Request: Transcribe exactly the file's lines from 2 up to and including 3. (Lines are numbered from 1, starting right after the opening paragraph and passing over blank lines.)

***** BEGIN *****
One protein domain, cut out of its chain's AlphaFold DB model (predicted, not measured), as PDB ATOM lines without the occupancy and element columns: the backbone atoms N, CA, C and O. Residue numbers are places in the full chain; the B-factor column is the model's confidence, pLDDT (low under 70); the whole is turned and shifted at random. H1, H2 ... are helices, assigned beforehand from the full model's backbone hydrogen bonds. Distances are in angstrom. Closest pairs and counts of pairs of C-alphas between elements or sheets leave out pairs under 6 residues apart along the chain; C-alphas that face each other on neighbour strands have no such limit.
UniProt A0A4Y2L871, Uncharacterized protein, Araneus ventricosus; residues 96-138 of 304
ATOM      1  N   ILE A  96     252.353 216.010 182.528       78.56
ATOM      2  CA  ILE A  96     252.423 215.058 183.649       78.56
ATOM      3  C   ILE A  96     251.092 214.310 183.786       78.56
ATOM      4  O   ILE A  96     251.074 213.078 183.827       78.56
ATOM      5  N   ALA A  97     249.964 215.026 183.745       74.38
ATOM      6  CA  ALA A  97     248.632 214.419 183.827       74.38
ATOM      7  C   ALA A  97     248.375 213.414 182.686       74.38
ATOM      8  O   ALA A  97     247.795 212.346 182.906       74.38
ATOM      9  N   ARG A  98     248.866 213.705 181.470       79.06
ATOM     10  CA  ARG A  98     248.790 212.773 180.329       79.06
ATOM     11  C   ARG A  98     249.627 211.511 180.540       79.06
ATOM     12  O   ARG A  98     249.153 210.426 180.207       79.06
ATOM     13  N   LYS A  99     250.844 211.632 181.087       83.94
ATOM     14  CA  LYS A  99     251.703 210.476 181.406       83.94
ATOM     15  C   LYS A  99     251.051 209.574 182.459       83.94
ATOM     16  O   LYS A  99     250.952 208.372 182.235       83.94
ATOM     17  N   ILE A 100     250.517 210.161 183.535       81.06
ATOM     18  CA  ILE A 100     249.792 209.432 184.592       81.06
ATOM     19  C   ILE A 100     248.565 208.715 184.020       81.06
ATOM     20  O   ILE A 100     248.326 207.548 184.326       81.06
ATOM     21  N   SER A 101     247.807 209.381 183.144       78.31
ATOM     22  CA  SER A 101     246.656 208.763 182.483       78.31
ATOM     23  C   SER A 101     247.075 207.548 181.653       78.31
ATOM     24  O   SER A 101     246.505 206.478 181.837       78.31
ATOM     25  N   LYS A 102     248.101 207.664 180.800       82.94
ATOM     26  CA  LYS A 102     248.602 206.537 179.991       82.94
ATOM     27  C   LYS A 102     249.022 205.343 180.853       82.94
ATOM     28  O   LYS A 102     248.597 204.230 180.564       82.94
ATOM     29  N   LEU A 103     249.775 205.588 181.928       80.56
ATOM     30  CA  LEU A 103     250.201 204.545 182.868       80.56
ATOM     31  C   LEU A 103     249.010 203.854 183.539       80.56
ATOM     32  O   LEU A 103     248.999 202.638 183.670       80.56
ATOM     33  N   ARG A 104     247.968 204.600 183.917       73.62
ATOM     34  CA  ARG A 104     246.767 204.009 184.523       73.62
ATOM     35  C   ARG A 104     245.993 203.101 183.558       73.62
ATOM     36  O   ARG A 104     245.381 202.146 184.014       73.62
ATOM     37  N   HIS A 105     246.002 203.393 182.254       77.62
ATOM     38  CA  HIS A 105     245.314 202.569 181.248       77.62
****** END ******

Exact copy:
ATOM      1  N   ILE A  96     252.353 216.010 182.528       78.56
ATOM      2  CA  ILE A  96     252.423 215.058 183.649       78.56